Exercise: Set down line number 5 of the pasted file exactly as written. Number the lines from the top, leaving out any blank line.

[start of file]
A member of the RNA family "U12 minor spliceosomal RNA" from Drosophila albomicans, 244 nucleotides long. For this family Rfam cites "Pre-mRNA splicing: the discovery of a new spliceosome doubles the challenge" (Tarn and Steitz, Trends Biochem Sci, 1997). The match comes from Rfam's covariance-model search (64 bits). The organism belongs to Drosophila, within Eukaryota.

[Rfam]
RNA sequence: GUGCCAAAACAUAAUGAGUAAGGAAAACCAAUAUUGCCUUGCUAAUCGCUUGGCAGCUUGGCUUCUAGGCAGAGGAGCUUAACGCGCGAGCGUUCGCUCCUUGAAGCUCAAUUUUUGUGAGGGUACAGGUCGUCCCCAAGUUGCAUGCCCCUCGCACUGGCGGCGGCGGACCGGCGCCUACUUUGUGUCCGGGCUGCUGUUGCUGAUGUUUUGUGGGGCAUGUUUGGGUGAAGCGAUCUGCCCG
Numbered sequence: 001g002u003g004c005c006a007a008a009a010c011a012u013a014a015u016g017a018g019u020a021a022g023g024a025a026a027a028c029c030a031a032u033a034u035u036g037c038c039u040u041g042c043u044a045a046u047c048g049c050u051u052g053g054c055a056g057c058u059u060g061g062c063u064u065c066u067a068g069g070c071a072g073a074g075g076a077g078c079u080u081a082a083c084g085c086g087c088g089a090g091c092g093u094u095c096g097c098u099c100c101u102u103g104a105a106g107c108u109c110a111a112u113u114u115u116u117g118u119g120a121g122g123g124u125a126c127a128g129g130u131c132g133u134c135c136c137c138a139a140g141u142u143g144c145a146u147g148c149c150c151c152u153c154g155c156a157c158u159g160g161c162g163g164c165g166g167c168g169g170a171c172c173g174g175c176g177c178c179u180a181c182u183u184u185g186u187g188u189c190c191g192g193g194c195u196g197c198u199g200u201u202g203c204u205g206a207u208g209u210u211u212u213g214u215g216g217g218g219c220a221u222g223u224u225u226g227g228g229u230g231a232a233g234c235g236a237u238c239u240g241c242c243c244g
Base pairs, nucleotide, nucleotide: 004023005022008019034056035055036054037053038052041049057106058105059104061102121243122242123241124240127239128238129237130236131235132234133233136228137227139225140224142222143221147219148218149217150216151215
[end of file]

Base pairs, nucleotide, nucleotide: 004023005022008019034056035055036054037053038052041049057106058105059104061102121243122242123241124240127239128238129237130236131235132234133233136228137227139225140224142222143221147219148218149217150216151215